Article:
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stewart
stewart's picture
studying the history of kata empi

hi all i am studying the nature history and performance of empi for my 2nd dan not having much look so far any and all help would be greatly appreastiated 

JWT
JWT's picture

Hi Stewart

Which Karate system are you doing it for?  

There's quite a few threads on Empi bunkai here, but I'm sure members could give you a bit more direction if they knew precisely what you are after.

Mr P
Mr P's picture

Hi Stewart, it's not much to go on but the only stuff I could come up with was from a google search for empi kata history. The shotokan way website has some good notes.

stewart
stewart's picture

cheers and sorry for the late reply as for are club we are largely shotakan but we have lots of influance from othere styles

Kokoro
Kokoro's picture

empi to fly like a swallow, great kata also called wanshu, its old kata, i believe it is from the 1680 or there about. the creator is though to be sappushi wang ji. he was supposable noted for grabbing his opponent throwing them to the ground and then jumping up and landing onto of them. hence the last movement were you jump.

i lve that kata it is one of my favorites

Mark B
Mark B's picture

Hi all,

Personally I don't subscribe to the idea of this  person Wang Ji being known for throwing an opponent to the ground and jumping on them, firstly because there is  much debate about whether  Sappushi Wang Ji was even the person after which the kata was created and if he was the inspiration for the kata why put his signature move at the end of the form, it doesn't fit with my way of thinking.

As with any kata I see a complete system, a syllabus in and of itself. However, this syllabus doesn't just focus on good form, it actually presents the possibilities for a violent encounter.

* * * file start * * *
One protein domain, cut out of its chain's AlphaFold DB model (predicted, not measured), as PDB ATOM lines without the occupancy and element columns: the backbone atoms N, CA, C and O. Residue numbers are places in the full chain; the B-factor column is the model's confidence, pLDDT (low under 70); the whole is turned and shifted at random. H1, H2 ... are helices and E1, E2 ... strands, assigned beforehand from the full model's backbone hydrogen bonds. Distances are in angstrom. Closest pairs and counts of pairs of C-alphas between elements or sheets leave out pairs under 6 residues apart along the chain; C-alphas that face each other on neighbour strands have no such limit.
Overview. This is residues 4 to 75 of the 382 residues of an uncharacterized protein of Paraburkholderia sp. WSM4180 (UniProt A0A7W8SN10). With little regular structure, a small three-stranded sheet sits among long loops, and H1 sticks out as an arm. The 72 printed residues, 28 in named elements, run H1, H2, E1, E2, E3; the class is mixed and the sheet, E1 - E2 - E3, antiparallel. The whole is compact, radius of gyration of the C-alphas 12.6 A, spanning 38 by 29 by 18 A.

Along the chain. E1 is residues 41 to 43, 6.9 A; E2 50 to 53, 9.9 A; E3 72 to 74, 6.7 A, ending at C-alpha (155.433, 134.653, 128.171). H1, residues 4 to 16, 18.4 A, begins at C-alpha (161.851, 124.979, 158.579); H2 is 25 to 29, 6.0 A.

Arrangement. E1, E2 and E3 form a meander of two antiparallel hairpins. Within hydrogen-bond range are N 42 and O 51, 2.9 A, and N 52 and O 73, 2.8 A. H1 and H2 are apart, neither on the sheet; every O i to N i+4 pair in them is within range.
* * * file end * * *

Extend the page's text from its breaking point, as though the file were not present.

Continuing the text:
Stewart attended my Wanshu open session at which I gave a full explanation of my interperatation from an academic/ theoretical angle. As for the history it really is tough with claim and counter claim, one person trying to prove a finding or discredit  another.

From a grading point of view maybe that might be the way to go, the answer being that there is no definitive historical answer, but I would suggest you might want to also put great emphasis on how YOU view and understand the kata, because in the end that will be the most important thing. As I said at the beginning of my Wanshu session, that was my take on it and you are perfectly within your rights to agree with me 100%, on parts or not at all.

All the best

Mark

Th0mas
Th0mas's picture

Kokoro wrote:
.....he was supposable noted for grabbing his opponent throwing them to the ground and then jumping up and landing onto of them. hence the last movement were you jump.

Really? i have always taken the view that the final set of moves in Enpi is a throw following a series of controlling techniques, equivalent to a fire-mans lift then a body dump.  

The reason I have never excepted that the jump is a jump is for the same reason/logic I apply for Heian Godan.. The jump respresents a throw and is the only way to represent significant body weight shift in a solo kata (it may not have even intially been a jump, just an expansive movement that has evolved over time to become more athletic in the solo kata form)

Cheers

Tom